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Bodies that oversee medical research are harming public health by imposing constraints on the use of patients' data that go further than the law demands, doctors were told at a meeting last week organised by the cardiothoracic section of the Royal Society of Medicine.
Charles Warlow, professor of medical neurology at Edinburgh University, quoted David Smith, deputy information commissioner at the UK Information Commissioner's Office, as saying that the Data Protection Act did not necessarily require consent for the use of health information in medical research. Mr Smith had also approved comments by the medical law expert Philip Havers QC that “researchers should be bolder,” Professor Warlow said.
Mr Havers had said at a symposium in 2006: “The courts are likely to be highly receptive to arguments that the law justifies breaches of confidence and privacy with regard to secondary data research, provided [that] the infringements are no more than is necessary.”
The success of such arguments, Mr Havers added, would depend on demonstrating the strength of the public interest in using the data and “that it was simply not practicable to obtain the consent of the patient or to provide the patient with information about the research.”
Yet guidelines from the General Medical Council and NHS on confidentiality were much more stringent, Professor Warlow told participants at the meeting, which was entitled “The doctor under fire.”
Excluding people from research who did not consent introduced consent bias, he said. The Scottish intracranial malformation study was one opportunity to study the effects of such bias, he added. These researchers were not able to get consent from all patients but had approval from the multicentre research ethics committee to collect baseline and follow-up data on the whole cohort from GPs' and hospital records. The study showed that consenters were systematically different from those who hadn't consented in unpredictable ways and that these differences could not have been estimated in advance.
Professor Warlow said that insistence on consent might get the wrong result, which would damage individual and public health and waste public money on research and practice. “What better way to waste money and damage patients?”
Richard Smith, a former editor of the BMJ, called for better protection for doctors who blow the whistle on research misconduct. Dr Smith said he had reported researchers for misconduct possibly 20 times a year when he was an editor. “Often my experience was miserable,” he said.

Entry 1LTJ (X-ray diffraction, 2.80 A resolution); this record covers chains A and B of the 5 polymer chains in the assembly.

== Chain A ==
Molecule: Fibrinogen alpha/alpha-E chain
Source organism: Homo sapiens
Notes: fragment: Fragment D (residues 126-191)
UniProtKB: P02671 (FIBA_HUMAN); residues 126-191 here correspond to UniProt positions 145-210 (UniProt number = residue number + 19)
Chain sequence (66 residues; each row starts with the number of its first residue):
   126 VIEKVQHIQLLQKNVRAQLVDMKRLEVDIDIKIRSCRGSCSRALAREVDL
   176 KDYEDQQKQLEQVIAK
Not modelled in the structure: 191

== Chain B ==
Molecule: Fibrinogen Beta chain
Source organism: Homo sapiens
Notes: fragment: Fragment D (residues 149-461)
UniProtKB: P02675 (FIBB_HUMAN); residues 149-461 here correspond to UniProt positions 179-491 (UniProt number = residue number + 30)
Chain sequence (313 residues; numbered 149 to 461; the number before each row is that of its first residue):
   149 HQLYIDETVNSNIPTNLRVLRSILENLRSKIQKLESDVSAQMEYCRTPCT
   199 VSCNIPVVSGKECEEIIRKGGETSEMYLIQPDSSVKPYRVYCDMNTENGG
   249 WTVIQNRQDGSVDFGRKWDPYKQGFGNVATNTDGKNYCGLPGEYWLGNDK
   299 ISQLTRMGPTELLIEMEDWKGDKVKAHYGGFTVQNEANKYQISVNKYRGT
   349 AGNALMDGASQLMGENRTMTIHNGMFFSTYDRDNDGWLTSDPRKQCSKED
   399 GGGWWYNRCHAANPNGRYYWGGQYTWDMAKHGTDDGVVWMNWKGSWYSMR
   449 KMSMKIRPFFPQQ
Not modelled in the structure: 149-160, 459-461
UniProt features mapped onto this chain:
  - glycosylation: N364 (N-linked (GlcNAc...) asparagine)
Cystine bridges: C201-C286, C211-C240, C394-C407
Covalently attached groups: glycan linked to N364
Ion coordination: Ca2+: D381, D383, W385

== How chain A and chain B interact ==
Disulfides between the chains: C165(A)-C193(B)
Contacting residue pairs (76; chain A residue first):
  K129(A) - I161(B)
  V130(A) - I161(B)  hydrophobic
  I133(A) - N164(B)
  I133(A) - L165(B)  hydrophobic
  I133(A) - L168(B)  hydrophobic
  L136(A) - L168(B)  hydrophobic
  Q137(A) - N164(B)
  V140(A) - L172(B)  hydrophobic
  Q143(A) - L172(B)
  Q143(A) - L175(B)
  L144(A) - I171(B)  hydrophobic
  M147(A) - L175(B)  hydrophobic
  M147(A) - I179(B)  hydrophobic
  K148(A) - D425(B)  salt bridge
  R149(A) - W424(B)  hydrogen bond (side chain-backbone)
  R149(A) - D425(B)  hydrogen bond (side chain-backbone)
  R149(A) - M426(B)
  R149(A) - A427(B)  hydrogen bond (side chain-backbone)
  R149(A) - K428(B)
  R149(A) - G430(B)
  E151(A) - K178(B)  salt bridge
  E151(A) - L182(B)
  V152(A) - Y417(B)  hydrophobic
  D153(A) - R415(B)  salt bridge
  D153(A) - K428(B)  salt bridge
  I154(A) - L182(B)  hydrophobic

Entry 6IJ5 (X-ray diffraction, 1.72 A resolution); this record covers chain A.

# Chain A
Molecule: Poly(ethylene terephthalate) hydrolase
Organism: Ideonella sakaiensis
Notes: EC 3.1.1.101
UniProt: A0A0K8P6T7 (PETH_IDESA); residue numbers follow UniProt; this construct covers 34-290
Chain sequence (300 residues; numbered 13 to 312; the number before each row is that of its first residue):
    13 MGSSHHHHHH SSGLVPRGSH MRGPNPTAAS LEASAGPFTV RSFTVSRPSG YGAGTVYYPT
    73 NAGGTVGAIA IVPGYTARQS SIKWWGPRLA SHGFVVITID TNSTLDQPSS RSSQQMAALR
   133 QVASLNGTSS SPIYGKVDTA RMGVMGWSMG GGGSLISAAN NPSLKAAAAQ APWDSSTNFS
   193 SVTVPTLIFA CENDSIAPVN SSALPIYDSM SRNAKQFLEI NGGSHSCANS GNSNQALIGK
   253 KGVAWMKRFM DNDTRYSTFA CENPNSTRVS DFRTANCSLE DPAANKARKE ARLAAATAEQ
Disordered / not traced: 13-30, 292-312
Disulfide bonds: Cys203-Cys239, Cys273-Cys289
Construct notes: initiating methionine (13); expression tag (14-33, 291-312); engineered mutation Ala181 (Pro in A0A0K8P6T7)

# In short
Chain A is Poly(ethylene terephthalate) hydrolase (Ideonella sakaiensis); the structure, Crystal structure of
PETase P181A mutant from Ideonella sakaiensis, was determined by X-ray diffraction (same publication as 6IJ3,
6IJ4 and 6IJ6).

In one case he had rung the district general hospital that employed the doctor, to be told that he was already suspended for clinical reasons and that the hospital would investigate the BMJ's complaint if the journal paid for it.
Whistleblowers were very seriously damaged “even when what they blew the whistle on was proved to be serious misconduct,” Dr Smith said. “We also need a way to correct the scientific record; we absolutely don't have that.”
Peter Wilmshurst, consultant cardiologist at the Royal Shrewsbury Hospital, said that conflicts of interest with potential to influence the management of patients or the performance and reporting of research could include personal relationships as well as financial conflicts. “We all know doctors cover up for each other,” he said. “If you report you will suffer almost invariably more than the person you report.”
He said that financial conflicts of interest affecting the management of patients included the system of dispensing GPs, which was “a multibillion pound legal but entirely unethical situation.”
And, he said, although medical journals expressed concern about financial conflicts of interest, they often received “hundreds of thousands of dollars from reprint sales to industry” when the journal published articles that were favourable to a drug or device.